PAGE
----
The Evolution of the Bitcoin Vending Machine


The Evolution of the Bitcoin Vending Machine

A Cryptocurrency vending machine has been found at the Massachusetts Institute of Technology (MIT). Just recently MIT Media Lab’s Ethan Zuckerman tweeted to his followers about the campus’ machine, which accepts bitcoin and is stocked with nothing but Soylent meal replacement drinks.

Also Read: DASH-Powered Soda Machine to Debut at Miami Bitcoin Conference

The Bitcoin-Friendly Vending Machine at MIT Media Lab

Previously, the machine was stocked with unique natural and organic food bars and snacks. Now, it contains nothing but Soylent and also accepts bitcoin. 

MIT Media Lab’s Ethan Zuckerman posted a photo of the machine on Twitter, which quickly went viral. 

Bitcoin-Only Automated Vending Could Be the Future

MIT is not the first to display a vending machine that accepts cryptocurrency. In fact, it’s been done numerous times since early 2012.

Chris Smolen, founder of Utica-based Upstate Networks created a vending machine that allows customers to use bitcoin. Smolen said that, at the time, he believed Bitcoin could revolutionize these types of machines. “I [thought] it could be as big as email in terms of the advent of the Internet,” Smolen explained. “Once people realize the ease of these payments, they’ll never go back to Visa or MasterCard.”

In April of 2014, cannabis startup American Green implemented Bitcoin into the ZaZZZ marijuana vending machine. Instead of food and drinks, ZaZZZ dispenses cannabis edibles and samples of medical marijuana. The company said the machine would be quite beneficial to the cannabis dispensary industry. The machine has made its initial appearance in the state of Colorado and Seattle.


During 2015’s Porcfest event, a fully functional Bitcoin vending machine called Metalith was showcased for attendees. The machine offers both fiat currency and Bitcoin use and also has the ability to change dollars into cryptocurrency. had a chance to discuss the project with the creator Derrick Slopey of Alien Seed Software who said that Metalith was a hit at Porcfest as lots of people tried it out.


The startup Aeguana has created very small vending machines that accept bitcoin and traditional fiat currencies. The machine has its own WiFi built in and stereo surround sound as well. Users can pay with cryptocurrency or other versions of contactless payments such as NFC providers. WiFi is always connected, and if a user Tweets the machine via Twitter, they can receive discounts on the products sold.

In February of 2015 the Philadelphia-based, Liberty Vending, LLC, announced it is working on software to bring Bitcoin payments to the company’s vending machine network. Owner Tom Truitt said he had been working with the software developers at Nimbleus. The firm will enable QR codes for the machines payment features. Truitt tells the news publication the PhillyVoice, “I have no doubt in my mind that Nimbleus will provide a state-of-the-art software system,” Truitt said. “They have a very good track record.”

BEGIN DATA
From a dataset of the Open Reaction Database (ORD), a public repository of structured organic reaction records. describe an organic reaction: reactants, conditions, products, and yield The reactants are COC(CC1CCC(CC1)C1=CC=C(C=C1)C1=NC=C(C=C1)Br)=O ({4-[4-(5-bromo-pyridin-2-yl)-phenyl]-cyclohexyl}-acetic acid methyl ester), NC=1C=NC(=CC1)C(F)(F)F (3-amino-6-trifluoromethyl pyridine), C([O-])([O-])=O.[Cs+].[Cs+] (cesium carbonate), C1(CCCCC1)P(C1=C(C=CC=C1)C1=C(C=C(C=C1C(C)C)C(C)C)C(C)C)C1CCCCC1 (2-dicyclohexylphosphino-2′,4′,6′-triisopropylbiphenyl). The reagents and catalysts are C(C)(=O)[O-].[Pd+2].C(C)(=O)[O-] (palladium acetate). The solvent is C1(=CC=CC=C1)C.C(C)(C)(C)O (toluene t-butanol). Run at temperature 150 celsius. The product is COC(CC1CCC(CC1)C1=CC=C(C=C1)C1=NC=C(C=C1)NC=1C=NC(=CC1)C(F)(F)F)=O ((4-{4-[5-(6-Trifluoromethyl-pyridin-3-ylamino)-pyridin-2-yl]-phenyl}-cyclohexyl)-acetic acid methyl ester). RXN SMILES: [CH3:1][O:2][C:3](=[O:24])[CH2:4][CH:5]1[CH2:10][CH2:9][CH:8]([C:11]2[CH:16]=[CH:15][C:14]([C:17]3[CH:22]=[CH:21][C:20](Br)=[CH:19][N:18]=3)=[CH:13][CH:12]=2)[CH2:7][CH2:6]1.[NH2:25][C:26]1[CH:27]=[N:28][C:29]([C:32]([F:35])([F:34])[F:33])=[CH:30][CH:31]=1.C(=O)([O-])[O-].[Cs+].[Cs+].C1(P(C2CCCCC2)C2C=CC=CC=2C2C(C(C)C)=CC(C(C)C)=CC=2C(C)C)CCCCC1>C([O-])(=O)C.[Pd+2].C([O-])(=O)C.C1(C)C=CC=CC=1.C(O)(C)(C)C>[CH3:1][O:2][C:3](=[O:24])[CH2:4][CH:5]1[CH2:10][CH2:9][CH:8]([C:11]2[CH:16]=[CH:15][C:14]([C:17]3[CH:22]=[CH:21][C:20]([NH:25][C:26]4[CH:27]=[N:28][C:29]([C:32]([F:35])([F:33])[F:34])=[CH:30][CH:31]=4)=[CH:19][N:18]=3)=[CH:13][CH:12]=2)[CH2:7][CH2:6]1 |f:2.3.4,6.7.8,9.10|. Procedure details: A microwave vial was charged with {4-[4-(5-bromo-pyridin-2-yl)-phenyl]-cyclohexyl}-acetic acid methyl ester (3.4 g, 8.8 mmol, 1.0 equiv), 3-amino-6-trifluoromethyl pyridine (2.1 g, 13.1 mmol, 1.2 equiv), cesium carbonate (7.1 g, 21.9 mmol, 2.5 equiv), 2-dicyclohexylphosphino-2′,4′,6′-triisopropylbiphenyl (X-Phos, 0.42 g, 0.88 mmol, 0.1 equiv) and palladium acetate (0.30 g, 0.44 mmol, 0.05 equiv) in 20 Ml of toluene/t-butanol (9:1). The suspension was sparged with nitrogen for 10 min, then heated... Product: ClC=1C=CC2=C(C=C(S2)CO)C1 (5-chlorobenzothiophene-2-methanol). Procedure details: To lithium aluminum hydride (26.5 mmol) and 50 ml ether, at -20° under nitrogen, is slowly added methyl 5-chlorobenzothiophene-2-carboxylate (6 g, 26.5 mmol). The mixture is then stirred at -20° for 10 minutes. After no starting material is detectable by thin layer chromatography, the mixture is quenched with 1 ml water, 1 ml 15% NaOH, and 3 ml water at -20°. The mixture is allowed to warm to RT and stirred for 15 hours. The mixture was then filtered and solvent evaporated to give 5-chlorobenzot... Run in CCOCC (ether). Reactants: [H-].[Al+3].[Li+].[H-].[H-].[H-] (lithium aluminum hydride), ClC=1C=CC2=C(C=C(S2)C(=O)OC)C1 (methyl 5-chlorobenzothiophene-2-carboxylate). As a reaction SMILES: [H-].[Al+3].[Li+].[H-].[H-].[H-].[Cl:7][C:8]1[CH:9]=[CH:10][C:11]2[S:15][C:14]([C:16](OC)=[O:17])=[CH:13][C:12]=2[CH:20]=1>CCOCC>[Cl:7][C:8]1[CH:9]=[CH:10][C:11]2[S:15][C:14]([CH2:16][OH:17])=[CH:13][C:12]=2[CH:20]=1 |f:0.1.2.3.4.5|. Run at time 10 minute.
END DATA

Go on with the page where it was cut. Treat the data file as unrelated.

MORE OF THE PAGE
Vending Machine Industry Could Benefit from Bitcoin

The decline in vending machine use has continued over the past decade as you barely see them anymore just like payphones. However, with the use of cryptocurrency solutions like Bitcoin it could be a game changer for those hosting these devices. Bitcoin transactions provide more security and transfer of funds can be fully automated as human labor and cash handling costs are eliminated. Vending machines tethered to Bitcoin could have a bright future together if more owners decide to utilize the decentralized cryptocurrency with these nostalgic self-automated vendors.

What do you think about Bitcoin and vending machines? Let us know in the comments below.

Tags in this story
Bitcoin Vending Machine, MIT media lab, ZaZZZ

Images courtesy of Derrick Slopey, ZaZZZ

Jamie Redman

Jamie Redman is the News Lead at News and a financial tech journalist living in Florida. Redman has been an active member of the cryptocurrency community since 2011. He has a passion for Bitcoin, open-source code, and decentralized applications. Since September 2015, Redman has written more than 6,000 articles for News about the disruptive protocols emerging today.

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